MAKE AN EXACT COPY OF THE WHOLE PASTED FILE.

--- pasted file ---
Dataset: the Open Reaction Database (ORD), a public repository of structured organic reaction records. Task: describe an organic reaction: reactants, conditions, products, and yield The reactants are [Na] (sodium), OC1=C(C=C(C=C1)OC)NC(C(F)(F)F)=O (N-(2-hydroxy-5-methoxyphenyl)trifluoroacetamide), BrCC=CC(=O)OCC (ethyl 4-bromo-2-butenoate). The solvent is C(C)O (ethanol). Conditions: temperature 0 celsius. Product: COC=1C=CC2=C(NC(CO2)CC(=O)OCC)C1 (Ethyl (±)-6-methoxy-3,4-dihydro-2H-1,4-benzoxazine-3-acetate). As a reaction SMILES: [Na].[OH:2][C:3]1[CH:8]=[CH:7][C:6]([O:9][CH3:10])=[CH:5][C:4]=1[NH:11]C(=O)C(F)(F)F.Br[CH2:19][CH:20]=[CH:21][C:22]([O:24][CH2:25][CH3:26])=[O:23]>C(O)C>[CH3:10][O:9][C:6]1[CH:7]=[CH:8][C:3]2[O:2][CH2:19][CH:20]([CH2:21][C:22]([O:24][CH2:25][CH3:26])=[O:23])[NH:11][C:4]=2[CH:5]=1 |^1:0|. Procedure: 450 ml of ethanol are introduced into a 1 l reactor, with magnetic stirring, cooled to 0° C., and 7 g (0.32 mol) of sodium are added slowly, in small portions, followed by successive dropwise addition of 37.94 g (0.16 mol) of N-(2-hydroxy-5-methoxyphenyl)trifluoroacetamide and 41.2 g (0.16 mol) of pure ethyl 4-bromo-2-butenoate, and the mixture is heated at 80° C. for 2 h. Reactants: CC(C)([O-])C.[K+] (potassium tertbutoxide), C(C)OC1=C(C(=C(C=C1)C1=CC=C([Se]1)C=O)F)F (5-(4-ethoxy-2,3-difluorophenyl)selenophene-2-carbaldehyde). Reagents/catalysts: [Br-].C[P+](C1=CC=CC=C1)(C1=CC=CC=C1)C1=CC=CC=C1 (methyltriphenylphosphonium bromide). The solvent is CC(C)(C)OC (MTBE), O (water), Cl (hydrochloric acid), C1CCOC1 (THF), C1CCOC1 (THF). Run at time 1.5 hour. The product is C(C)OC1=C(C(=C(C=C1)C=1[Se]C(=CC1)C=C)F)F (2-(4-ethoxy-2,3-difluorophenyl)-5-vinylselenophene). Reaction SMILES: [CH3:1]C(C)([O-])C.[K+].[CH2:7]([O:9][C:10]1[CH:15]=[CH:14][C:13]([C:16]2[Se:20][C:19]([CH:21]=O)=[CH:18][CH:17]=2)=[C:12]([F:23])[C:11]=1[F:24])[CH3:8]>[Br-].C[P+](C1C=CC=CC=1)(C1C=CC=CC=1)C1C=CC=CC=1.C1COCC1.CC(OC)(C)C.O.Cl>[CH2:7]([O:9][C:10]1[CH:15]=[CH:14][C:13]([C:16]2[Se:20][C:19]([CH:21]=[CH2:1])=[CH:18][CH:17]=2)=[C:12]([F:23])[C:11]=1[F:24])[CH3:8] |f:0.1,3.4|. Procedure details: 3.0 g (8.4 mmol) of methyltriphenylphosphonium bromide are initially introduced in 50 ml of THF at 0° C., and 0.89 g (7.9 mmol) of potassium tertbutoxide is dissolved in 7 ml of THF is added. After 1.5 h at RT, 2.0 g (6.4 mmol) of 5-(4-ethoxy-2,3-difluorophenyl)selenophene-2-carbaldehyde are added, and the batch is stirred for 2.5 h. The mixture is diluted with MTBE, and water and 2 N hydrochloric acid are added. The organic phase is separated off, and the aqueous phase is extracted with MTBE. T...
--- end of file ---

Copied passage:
Dataset: the Open Reaction Database (ORD), a public repository of structured organic reaction records. Task: describe an organic reaction: reactants, conditions, products, and yield The reactants are [Na] (sodium), OC1=C(C=C(C=C1)OC)NC(C(F)(F)F)=O (N-(2-hydroxy-5-methoxyphenyl)trifluoroacetamide), BrCC=CC(=O)OCC (ethyl 4-bromo-2-butenoate). The solvent is C(C)O (ethanol). Conditions: temperature 0 celsius. Product: COC=1C=CC2=C(NC(CO2)CC(=O)OCC)C1 (Ethyl (±)-6-methoxy-3,4-dihydro-2H-1,4-benzoxazine-3-acetate). As a reaction SMILES: [Na].[OH:2][C:3]1[CH:8]=[CH:7][C:6]([O:9][CH3:10])=[CH:5][C:4]=1[NH:11]C(=O)C(F)(F)F.Br[CH2:19][CH:20]=[CH:21][C:22]([O:24][CH2:25][CH3:26])=[O:23]>C(O)C>[CH3:10][O:9][C:6]1[CH:7]=[CH:8][C:3]2[O:2][CH2:19][CH:20]([CH2:21][C:22]([O:24][CH2:25][CH3:26])=[O:23])[NH:11][C:4]=2[CH:5]=1 |^1:0|. Procedure: 450 ml of ethanol are introduced into a 1 l reactor, with magnetic stirring, cooled to 0° C., and 7 g (0.32 mol) of sodium are added slowly, in small portions, followed by successive dropwise addition of 37.94 g (0.16 mol) of N-(2-hydroxy-5-methoxyphenyl)trifluoroacetamide and 41.2 g (0.16 mol) of pure ethyl 4-bromo-2-butenoate, and the mixture is heated at 80° C. for 2 h. Reactants: CC(C)([O-])C.[K+] (potassium tertbutoxide), C(C)OC1=C(C(=C(C=C1)C1=CC=C([Se]1)C=O)F)F (5-(4-ethoxy-2,3-difluorophenyl)selenophene-2-carbaldehyde). Reagents/catalysts: [Br-].C[P+](C1=CC=CC=C1)(C1=CC=CC=C1)C1=CC=CC=C1 (methyltriphenylphosphonium bromide). The solvent is CC(C)(C)OC (MTBE), O (water), Cl (hydrochloric acid), C1CCOC1 (THF), C1CCOC1 (THF). Run at time 1.5 hour. The product is C(C)OC1=C(C(=C(C=C1)C=1[Se]C(=CC1)C=C)F)F (2-(4-ethoxy-2,3-difluorophenyl)-5-vinylselenophene). Reaction SMILES: [CH3:1]C(C)([O-])C.[K+].[CH2:7]([O:9][C:10]1[CH:15]=[CH:14][C:13]([C:16]2[Se:20][C:19]([CH:21]=O)=[CH:18][CH:17]=2)=[C:12]([F:23])[C:11]=1[F:24])[CH3:8]>[Br-].C[P+](C1C=CC=CC=1)(C1C=CC=CC=1)C1C=CC=CC=1.C1COCC1.CC(OC)(C)C.O.Cl>[CH2:7]([O:9][C:10]1[CH:15]=[CH:14][C:13]([C:16]2[Se:20][C:19]([CH:21]=[CH2:1])=[CH:18][CH:17]=2)=[C:12]([F:23])[C:11]=1[F:24])[CH3:8] |f:0.1,3.4|. Procedure details: 3.0 g (8.4 mmol) of methyltriphenylphosphonium bromide are initially introduced in 50 ml of THF at 0° C., and 0.89 g (7.9 mmol) of potassium tertbutoxide is dissolved in 7 ml of THF is added. After 1.5 h at RT, 2.0 g (6.4 mmol) of 5-(4-ethoxy-2,3-difluorophenyl)selenophene-2-carbaldehyde are added, and the batch is stirred for 2.5 h. The mixture is diluted with MTBE, and water and 2 N hydrochloric acid are added. The organic phase is separated off, and the aqueous phase is extracted with MTBE. T...